SALEM, OR -- As a result of past federally declared disasters, Oregon Native American tribes will receive technical assistance in developing a hazard mitigation plan. This assistance comes in the form of a grant through a federal Hazard Mitigation Technical Assistance Program (HMTAP).
States and sovereign nations are required to have a hazard mitigation plan in place in order to receive federal financial assistance during a presidential disaster declaration. Using HMTAP grants, the Federal Emergency Management Agency (FEMA) is in the process of ensuring that all tribes have a mitigation plan in place. An enhanced mitigation plan has already been completed by the state.
“Oregon was one of the first states to complete an enhanced mitigation plan,” said Lee Champagne, FEMA federal coordinating officer. “Now we want Oregon to be one of the first states in which all Native American tribes have completed this important step.”
Mitigation planning requires evaluation of existing infrastructure for vulnerability to natural hazards, as well as identifying key considerations for safe and prudent future development in light of those risks. In addition, having the plan on hand and up to date speeds the recovery process following future disaster events.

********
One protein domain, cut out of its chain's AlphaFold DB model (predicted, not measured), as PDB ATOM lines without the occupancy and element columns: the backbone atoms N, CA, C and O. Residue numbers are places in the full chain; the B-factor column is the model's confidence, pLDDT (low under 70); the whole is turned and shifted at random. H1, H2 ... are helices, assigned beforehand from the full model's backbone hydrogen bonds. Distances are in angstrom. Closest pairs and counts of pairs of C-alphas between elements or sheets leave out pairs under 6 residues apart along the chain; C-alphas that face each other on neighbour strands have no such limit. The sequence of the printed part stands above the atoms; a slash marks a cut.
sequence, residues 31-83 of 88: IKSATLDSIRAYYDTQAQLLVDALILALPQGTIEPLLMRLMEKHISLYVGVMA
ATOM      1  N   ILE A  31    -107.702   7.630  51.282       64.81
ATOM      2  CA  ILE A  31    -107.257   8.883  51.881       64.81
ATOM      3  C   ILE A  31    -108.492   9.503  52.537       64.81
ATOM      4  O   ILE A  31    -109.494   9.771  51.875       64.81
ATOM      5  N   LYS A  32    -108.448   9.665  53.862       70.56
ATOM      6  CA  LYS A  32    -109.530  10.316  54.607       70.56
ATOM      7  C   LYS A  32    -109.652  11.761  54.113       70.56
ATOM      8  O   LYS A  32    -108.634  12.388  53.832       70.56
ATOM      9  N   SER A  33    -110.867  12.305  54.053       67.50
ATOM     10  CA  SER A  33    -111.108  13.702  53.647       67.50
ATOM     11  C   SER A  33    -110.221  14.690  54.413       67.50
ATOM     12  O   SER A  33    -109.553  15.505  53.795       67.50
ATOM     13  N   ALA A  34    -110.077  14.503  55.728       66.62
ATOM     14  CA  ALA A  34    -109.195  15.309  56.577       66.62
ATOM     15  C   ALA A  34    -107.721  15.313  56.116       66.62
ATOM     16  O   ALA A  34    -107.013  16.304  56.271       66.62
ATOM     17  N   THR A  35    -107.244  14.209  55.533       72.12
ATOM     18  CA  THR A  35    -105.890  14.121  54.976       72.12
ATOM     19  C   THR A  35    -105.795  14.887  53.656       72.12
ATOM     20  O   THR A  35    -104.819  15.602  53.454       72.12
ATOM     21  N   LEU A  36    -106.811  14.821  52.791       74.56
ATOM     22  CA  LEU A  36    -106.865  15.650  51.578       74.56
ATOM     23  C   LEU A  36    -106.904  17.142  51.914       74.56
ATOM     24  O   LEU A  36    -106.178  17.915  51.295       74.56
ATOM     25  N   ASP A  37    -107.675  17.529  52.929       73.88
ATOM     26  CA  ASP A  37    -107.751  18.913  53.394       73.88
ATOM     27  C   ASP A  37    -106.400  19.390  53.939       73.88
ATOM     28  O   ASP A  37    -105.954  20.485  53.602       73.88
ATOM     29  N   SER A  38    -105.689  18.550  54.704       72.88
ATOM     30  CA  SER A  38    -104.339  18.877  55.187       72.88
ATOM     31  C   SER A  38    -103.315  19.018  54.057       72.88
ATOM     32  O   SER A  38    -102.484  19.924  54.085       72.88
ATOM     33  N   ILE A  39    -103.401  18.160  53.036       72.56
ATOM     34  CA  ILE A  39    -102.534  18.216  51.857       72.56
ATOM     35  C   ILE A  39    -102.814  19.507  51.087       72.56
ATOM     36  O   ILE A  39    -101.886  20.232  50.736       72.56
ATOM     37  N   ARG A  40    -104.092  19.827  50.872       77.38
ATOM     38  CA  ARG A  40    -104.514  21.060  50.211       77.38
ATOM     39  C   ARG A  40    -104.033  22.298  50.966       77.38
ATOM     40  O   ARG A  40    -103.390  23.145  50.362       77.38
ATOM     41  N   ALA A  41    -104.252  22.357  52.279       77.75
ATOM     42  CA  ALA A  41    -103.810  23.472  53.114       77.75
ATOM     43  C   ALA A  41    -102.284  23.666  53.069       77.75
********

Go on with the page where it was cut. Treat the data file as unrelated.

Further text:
Advanced mitigation planning can alleviate the need for some post¬-disaster recovery and reconstruction. “We feel strongly that, with this assistance from FEMA, the state and the tribes can take this opportunity to promote and implement mitigation practices before future flooding and other disaster events,” said Ian Finseth, Tribal Liaison from Oregon Emergency Management.
FEMA manages federal response and recovery efforts following any national incident. FEMA also initiates mitigation activities, works with state and local emergency managers, and manages the National Flood Insurance Program. FEMA became part of the U.S. Department of Homeland Security on March 1, 2003